Sound composition by Maggie Payne.
Evelien Lohbeck’s multimedia artwork noteboek (2008), has been selected as a Top Video in the Biennial of Creative Video, the showcase organized by the Guggenheim Museum and YouTube. 1 Noteboek exemplifies what I call ‘reversed remediation’. 2 This aesthetic strategy subverts Jay David Bolter and Richard Grusin’s notion of ‘remediation,’ which serves a historical desire for immediacy.3 Countering Marshall McLuhan’s fear of the narcotic state that the user of a medium can enter when becoming a closed system with the medium; reversed remediation offers a chance to wake up the viewer. 4 It creates a state of critical awareness about how media shape one’s perception of the world. (Art)works that employ reversed remediation destabilize remediation mechanisms, by making media visible instead of transparent. It makes critical awareness possible because it lays bare the workings of media instead of obfuscating them. The following discussion distinguishes between the theories of remediation and reversed remediation and applies this theoretical foundation to Lohbeck’s noteboek.
Video from 1987 depicting early digital image editing techniques in the Soviet Union using rotary scanners, magnetic tape, and trackballs.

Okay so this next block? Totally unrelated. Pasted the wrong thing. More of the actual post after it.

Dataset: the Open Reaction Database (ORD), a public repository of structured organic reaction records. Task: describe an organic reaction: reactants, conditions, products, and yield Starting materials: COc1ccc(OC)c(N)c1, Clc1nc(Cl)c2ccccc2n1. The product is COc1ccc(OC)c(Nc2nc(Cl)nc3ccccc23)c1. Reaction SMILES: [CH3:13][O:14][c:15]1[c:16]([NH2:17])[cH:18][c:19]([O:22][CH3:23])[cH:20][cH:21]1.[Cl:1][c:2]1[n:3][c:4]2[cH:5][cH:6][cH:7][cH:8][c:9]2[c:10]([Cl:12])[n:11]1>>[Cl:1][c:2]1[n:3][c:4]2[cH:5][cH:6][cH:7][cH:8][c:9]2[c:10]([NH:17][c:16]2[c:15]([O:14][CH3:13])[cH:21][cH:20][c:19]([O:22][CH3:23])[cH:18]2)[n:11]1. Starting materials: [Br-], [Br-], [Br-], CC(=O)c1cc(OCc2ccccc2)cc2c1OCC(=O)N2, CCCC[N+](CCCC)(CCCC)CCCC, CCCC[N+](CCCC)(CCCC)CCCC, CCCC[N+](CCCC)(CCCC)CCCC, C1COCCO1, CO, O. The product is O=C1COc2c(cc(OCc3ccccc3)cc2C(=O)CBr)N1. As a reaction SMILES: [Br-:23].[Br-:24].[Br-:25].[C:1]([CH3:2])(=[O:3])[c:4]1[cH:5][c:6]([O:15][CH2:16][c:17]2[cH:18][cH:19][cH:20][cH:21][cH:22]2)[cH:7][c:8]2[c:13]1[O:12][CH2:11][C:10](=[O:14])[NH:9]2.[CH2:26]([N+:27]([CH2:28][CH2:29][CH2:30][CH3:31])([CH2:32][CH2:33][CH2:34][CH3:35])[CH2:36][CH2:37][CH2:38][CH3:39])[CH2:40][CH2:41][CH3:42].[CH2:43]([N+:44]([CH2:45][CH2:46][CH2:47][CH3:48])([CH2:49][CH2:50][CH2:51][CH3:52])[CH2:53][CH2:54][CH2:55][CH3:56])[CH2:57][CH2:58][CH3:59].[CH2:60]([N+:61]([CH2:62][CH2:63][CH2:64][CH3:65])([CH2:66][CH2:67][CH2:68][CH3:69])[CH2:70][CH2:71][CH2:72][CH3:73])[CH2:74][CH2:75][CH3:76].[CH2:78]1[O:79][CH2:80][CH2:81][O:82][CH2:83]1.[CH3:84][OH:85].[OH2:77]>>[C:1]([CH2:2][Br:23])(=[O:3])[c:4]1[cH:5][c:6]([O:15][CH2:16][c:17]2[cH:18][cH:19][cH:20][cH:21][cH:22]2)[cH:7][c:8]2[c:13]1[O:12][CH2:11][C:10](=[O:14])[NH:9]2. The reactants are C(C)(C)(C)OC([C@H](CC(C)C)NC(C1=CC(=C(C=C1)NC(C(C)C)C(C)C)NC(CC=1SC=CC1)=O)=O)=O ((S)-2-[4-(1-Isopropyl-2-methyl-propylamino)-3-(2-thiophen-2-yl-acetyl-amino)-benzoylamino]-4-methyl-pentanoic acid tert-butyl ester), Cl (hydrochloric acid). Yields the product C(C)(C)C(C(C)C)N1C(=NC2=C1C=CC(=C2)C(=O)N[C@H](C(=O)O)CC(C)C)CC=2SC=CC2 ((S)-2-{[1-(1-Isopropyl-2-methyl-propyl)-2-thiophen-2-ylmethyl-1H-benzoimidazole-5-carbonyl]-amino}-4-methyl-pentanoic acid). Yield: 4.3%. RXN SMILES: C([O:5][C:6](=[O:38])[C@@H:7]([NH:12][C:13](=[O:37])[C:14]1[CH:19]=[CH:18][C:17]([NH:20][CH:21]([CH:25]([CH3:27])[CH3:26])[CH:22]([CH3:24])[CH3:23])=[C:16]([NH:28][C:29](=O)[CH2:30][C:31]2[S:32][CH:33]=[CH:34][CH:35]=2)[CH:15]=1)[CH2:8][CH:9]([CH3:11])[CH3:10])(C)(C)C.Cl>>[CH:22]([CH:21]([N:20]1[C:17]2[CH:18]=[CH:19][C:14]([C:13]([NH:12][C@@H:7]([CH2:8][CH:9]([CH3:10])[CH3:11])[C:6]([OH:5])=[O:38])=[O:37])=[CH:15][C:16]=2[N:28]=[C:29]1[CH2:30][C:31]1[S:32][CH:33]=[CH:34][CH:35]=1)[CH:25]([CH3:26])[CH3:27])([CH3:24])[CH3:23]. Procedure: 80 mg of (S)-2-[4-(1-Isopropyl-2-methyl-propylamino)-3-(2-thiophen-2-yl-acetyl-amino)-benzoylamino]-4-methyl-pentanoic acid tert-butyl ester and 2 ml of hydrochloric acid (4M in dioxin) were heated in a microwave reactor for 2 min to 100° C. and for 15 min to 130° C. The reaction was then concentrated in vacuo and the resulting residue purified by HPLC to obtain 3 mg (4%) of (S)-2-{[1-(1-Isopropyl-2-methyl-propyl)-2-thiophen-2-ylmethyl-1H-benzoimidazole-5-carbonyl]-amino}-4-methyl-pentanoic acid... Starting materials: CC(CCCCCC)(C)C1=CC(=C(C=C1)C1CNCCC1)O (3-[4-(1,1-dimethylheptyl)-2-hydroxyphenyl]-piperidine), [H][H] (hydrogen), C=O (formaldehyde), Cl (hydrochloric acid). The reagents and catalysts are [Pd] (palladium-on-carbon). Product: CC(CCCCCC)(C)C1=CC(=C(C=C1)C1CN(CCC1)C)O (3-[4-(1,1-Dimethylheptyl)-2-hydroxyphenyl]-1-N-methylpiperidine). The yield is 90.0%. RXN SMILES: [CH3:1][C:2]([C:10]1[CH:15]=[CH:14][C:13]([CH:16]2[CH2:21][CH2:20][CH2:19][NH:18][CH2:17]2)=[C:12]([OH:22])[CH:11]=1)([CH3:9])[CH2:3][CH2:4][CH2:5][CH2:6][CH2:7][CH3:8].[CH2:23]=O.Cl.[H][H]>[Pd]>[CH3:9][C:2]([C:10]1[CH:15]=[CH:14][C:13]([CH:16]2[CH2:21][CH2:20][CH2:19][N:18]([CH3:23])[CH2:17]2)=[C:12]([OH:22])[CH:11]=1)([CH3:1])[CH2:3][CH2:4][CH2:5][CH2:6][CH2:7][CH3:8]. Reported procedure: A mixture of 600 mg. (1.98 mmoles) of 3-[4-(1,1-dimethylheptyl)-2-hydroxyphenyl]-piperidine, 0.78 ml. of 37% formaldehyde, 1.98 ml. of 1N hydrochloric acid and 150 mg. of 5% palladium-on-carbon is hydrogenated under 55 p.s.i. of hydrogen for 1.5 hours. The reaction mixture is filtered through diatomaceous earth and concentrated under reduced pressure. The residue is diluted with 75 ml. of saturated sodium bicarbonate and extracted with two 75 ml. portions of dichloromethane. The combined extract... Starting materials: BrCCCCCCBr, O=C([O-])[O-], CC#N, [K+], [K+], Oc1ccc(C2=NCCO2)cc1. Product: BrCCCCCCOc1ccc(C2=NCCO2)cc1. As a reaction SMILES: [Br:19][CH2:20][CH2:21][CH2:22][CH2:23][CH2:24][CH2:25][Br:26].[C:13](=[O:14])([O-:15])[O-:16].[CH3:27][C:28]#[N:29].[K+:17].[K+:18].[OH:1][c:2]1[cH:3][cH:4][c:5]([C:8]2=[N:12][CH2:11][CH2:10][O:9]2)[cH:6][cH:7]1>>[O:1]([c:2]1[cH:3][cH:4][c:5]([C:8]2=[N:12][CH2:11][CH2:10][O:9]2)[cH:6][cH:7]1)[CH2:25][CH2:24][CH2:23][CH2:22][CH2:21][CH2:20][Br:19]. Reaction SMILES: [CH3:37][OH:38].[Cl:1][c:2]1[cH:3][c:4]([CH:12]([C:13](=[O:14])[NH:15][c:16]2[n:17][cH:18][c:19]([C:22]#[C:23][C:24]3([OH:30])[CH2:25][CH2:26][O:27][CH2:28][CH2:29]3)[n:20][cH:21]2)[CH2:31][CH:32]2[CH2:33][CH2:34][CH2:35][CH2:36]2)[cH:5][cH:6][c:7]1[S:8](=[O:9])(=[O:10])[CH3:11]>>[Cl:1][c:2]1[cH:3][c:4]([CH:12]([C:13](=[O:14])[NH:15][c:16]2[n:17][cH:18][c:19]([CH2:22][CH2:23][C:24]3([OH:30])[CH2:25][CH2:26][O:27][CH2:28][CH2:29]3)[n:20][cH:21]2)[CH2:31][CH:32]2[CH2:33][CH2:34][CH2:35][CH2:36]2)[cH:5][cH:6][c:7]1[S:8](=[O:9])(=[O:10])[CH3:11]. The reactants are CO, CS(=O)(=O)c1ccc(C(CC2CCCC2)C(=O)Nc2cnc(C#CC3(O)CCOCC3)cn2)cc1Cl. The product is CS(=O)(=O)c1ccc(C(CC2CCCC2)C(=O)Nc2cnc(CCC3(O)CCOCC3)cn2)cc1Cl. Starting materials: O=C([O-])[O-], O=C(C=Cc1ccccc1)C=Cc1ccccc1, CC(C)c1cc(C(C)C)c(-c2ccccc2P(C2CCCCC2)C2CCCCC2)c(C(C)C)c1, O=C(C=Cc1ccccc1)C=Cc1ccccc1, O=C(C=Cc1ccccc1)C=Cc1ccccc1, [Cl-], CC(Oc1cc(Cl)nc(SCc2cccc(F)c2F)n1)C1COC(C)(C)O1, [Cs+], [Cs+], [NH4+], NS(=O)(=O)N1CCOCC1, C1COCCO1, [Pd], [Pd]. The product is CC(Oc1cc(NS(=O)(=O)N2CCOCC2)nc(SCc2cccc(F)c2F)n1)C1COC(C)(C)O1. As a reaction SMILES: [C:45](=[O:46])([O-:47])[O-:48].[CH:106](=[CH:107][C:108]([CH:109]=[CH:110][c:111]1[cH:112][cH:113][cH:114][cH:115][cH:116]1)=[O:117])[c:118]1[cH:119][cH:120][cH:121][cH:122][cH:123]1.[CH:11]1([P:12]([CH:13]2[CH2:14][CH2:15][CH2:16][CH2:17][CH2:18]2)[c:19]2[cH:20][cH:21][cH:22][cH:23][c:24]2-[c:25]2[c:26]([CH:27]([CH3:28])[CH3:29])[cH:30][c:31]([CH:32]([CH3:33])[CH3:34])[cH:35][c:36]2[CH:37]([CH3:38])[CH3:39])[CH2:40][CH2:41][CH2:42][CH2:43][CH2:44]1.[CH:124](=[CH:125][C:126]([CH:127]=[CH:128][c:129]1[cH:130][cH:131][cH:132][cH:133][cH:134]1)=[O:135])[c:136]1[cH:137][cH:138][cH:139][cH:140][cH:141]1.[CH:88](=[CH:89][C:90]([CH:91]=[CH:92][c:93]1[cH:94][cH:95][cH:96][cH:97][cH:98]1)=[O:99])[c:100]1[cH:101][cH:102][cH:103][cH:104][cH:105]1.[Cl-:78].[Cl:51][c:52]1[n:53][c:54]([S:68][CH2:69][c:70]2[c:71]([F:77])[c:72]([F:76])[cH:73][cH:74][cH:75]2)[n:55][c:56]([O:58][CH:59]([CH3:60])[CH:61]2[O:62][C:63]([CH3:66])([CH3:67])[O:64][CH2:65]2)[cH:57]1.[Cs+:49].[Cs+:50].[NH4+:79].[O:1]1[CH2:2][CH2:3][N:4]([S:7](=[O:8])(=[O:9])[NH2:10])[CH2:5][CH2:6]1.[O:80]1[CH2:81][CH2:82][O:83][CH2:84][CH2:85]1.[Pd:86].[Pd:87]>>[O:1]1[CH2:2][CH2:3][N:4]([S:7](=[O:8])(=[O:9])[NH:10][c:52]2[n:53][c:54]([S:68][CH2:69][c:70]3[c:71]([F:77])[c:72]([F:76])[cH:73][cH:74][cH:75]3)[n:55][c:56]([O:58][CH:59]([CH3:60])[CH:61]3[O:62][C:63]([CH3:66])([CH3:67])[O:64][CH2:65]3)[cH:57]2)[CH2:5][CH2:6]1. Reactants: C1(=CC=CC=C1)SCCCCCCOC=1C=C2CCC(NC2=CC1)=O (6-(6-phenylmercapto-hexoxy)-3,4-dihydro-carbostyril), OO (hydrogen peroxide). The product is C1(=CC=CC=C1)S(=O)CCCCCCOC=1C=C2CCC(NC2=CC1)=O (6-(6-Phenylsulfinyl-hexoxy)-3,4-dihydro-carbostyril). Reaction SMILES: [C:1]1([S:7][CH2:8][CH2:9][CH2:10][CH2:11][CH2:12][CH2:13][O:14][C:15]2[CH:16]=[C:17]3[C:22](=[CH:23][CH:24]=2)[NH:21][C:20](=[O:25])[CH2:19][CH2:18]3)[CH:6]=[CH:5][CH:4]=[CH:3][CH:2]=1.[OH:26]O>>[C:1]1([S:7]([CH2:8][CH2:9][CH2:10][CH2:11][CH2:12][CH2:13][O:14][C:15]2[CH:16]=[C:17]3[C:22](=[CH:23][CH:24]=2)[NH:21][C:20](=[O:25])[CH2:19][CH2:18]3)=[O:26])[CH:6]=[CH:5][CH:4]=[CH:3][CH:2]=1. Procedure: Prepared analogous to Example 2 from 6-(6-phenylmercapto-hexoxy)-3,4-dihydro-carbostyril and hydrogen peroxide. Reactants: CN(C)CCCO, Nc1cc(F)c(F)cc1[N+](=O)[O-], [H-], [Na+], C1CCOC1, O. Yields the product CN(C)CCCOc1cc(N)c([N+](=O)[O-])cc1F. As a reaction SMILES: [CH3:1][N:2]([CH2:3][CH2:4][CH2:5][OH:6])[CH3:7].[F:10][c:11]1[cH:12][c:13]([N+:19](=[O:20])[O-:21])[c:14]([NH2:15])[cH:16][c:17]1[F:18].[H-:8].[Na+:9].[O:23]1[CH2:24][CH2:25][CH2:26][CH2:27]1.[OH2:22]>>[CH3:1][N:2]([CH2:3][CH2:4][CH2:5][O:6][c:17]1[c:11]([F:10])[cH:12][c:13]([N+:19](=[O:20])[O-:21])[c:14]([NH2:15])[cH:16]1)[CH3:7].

This is a series of digital photographs of sunsets altered by a controlled download error. These files where bitmap transferred via personal messaging software (adium) from one place to another. After the file was completely downloaded the transfer is aborted. The final result is that the bitmap repeats the last horizontal downloaded pixel to complete the image dimensions. This was administrated by monitoring the downloading process to stop the transfer in a certain point of the image to create some relation between the image and the error.
In this work Wim Janssen cuts polarization filter into small rectangles of one cm, in random orientations, like large pixels. These little squares are fixed between two large rectangular pieces of plexiglass. At first sight, the screen looks like a banal, slightly darkened window. But in front of this screen stands a slowly rotating disc, also made of polarization filter. When the screen is seen through this disc, it changes into a half transparent field of video noise.
This phenomenon occurs because lightwaves, besides their frequency and amplitude, also have an orientation. Polarization filter let light pass in only one direction. When you look through a piece of this filter, it's perfectly transparent, just a bit darker than normal plexi or glass. When you look through the filter at an other piece of this material which is rotated 90°, the second piece becomes an opaque black surface, because the light passing through the first filter, can't pass through the second filter. Every other orientation gives a different degree of opacity.
By cutting thousands of little pieces of polarization filter and putting a rotating polarization filter in front of them, Wim Janssen succeeds in imitating television static by using an almost banal technique.